High Temperature Superconducting Wires

Ceramic superconductor (e.g., YBa2Cu3O7_x) wires have been fabricated via binder-assisted extrusion (Ref 8, 9, 18, 19, 31, 32). Both solvent-based and polymer binders have been used, and extrusions have been made at room and elevated temperatures. For solvent-based binder systems, care must be taken to select a solvent that does not contaminate the ceramic superconducting powders. A binder system that has been used in the extrusion of YBa2Cu3O7_x powders at room temperatures is (Ref 19): ethyl cellulose as the organic binder, glycerol as the solvent, and stearic acid as a lubricant. Other solvents that are compatible with YBa2Cu3O7-x powders include methylethylketone, methanol, and xylene (Ref 32). Polymers, such as polyethylene, polystyrene, and waxes, have been used as binders for hot extrusion of the YBa2Cu3O7-x powders (Ref 9, 18, 19). Wires with diameters of between 0.2 and 20 mm, with lengths well over 15 m, have been produced by binder-assisted extrusion. Because the extruded wire is flexible prior to binder removal, coils can be made by wrapping the wire around a mandrel.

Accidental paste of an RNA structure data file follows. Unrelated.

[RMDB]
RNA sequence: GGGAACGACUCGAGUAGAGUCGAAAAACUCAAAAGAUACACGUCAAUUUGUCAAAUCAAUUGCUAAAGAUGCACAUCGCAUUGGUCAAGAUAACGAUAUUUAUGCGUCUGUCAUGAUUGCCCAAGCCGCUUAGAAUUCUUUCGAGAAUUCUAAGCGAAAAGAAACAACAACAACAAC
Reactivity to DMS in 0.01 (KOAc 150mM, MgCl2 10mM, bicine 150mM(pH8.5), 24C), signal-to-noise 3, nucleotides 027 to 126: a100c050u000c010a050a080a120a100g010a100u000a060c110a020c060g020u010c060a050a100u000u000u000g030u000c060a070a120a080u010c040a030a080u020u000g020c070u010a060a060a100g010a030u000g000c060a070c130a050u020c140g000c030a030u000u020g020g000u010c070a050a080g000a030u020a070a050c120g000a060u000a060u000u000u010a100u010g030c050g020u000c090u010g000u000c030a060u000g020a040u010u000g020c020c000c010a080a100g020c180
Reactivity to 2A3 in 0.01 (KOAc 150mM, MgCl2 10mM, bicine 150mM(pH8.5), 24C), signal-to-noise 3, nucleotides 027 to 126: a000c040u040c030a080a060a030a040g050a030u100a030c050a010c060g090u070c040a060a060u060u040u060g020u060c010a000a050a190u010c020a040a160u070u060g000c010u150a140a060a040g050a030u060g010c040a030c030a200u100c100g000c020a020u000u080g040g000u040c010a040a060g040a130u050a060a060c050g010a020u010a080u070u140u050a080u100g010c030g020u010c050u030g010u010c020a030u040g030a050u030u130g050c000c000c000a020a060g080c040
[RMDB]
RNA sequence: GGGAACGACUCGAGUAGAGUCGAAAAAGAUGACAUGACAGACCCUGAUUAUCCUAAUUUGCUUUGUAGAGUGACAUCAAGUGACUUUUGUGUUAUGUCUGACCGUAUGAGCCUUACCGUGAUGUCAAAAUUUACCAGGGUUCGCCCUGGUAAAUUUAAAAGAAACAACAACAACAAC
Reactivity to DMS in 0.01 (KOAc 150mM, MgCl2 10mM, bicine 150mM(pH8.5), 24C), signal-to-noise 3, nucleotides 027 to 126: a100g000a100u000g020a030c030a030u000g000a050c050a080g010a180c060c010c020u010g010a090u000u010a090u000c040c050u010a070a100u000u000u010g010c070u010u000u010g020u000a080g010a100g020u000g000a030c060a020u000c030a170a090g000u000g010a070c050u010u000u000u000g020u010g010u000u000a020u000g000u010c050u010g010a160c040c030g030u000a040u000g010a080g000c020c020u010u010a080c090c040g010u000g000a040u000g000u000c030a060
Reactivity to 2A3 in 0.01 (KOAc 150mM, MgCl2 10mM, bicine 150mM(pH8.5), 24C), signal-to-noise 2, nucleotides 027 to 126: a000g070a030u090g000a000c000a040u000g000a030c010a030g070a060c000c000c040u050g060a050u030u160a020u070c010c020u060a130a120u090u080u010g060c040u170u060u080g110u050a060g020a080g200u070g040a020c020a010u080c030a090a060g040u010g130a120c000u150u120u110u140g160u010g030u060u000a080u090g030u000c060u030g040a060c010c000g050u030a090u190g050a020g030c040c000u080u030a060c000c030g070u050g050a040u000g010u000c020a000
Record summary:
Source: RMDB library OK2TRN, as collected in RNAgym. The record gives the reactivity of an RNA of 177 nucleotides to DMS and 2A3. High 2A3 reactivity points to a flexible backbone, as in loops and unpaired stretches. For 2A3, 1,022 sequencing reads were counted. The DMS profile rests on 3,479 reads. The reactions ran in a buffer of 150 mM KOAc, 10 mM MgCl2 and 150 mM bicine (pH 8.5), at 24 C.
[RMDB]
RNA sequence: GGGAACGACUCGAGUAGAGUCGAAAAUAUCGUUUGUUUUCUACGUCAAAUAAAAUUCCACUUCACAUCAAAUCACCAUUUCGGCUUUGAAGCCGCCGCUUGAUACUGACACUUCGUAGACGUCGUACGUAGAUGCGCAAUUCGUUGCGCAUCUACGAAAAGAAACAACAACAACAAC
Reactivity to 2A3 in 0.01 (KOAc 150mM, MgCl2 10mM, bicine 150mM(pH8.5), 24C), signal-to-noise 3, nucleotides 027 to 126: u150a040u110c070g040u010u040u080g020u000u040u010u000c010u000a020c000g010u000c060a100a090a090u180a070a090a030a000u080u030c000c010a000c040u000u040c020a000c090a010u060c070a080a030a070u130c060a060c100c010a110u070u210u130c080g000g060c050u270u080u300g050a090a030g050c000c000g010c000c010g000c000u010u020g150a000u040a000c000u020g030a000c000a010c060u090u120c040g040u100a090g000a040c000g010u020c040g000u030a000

With YBa2Cu3O7_x powders that possess a platelike morphology, the apparent viscosity of the feedstock can significantly influence the critical current density for superconductivity (Ref 19). This is shown in Fig. 16, where the platelike particles align unidirectionally during the extrusion process as a result of the high apparent viscosity of the mixture.

Fig. 16 Influence of feedstock viscosity on the critical current density (Jc) for and bulk density for binderassisted extruded superconducting wires. Source: Ref 19

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